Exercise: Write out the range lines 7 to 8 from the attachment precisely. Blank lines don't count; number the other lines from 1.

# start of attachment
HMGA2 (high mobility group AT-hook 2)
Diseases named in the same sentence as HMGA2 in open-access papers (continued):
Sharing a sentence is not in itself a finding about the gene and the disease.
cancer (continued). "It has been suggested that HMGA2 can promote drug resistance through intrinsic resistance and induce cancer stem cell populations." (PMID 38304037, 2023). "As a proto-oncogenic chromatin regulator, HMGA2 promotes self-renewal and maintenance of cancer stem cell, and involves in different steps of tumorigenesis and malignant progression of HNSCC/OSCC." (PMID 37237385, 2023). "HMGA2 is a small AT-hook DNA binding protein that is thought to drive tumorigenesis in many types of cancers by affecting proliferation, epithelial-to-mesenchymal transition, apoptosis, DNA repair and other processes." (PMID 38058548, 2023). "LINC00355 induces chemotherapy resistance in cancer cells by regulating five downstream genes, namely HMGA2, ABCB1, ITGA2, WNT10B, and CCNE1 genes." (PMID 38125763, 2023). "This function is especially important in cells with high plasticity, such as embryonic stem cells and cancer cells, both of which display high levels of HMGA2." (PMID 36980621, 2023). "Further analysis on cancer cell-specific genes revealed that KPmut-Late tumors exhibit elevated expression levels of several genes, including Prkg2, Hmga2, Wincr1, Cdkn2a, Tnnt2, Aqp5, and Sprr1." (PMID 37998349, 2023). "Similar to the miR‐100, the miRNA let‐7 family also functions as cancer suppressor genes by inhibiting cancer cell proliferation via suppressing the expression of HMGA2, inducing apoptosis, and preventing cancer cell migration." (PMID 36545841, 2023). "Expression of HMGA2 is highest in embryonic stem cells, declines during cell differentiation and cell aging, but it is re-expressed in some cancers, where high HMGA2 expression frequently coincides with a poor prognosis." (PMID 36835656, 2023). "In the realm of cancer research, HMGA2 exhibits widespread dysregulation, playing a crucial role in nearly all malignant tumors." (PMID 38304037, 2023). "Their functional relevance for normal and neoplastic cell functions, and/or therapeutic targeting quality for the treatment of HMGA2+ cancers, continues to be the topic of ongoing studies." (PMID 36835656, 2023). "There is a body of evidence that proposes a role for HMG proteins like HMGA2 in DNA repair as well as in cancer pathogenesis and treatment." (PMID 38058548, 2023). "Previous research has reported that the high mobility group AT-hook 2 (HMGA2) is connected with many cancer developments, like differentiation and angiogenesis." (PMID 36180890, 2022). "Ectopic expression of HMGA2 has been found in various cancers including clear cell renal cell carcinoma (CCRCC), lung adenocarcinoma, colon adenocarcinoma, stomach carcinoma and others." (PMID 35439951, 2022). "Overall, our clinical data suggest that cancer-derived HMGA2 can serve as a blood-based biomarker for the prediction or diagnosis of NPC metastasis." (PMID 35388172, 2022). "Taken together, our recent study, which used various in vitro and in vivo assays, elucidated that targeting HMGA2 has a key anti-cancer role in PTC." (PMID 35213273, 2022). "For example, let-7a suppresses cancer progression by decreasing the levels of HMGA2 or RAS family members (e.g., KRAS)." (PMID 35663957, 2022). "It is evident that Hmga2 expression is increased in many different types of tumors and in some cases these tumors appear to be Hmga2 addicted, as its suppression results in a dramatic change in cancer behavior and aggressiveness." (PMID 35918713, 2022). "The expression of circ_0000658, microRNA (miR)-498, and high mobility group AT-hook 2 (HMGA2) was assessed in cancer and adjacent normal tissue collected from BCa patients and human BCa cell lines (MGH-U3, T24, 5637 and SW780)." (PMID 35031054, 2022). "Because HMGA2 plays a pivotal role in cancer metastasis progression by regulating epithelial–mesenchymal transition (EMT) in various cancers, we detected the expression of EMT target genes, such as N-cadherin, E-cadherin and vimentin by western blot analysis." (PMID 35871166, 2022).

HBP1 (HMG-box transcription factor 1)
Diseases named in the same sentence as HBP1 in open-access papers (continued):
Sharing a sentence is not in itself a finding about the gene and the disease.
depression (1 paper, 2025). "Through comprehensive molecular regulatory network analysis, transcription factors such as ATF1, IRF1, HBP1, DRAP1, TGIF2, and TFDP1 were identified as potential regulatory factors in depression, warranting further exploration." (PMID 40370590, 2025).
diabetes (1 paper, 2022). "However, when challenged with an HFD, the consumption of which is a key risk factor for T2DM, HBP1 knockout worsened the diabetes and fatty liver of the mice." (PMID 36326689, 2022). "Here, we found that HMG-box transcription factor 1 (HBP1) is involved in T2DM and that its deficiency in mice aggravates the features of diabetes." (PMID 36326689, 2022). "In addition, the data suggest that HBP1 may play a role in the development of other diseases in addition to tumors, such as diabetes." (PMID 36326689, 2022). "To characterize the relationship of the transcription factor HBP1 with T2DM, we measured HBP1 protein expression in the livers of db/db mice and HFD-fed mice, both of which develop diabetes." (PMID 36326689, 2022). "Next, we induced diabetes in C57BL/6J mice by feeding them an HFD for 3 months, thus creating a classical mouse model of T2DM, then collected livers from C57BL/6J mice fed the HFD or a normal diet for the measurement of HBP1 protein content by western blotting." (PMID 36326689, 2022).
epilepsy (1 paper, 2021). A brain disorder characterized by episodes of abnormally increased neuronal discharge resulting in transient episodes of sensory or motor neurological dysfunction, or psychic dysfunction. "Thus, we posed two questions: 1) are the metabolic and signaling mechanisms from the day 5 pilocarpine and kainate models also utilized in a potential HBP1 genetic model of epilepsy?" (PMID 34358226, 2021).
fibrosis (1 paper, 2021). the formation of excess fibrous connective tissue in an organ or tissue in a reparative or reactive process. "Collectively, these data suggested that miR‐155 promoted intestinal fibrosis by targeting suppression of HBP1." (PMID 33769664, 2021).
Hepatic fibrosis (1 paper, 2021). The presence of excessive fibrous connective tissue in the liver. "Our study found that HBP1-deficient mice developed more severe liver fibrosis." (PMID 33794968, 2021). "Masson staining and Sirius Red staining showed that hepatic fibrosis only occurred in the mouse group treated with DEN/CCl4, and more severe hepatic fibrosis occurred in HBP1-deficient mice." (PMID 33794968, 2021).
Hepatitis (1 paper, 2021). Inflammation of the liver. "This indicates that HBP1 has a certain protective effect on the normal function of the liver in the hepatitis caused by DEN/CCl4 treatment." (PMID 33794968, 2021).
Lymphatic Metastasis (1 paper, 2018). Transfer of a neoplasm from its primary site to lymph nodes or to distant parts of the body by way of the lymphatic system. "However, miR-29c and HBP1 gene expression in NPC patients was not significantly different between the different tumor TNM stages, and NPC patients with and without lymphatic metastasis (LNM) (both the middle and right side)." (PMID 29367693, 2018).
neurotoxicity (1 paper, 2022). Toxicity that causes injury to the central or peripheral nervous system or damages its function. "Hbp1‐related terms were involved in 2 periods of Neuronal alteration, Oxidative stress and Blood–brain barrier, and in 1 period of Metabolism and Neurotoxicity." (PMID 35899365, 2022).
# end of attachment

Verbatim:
Sharing a sentence is not in itself a finding about the gene and the disease.
depression (1 paper, 2025). "Through comprehensive molecular regulatory network analysis, transcription factors such as ATF1, IRF1, HBP1, DRAP1, TGIF2, and TFDP1 were identified as potential regulatory factors in depression, warranting further exploration." (PMID 40370590, 2025).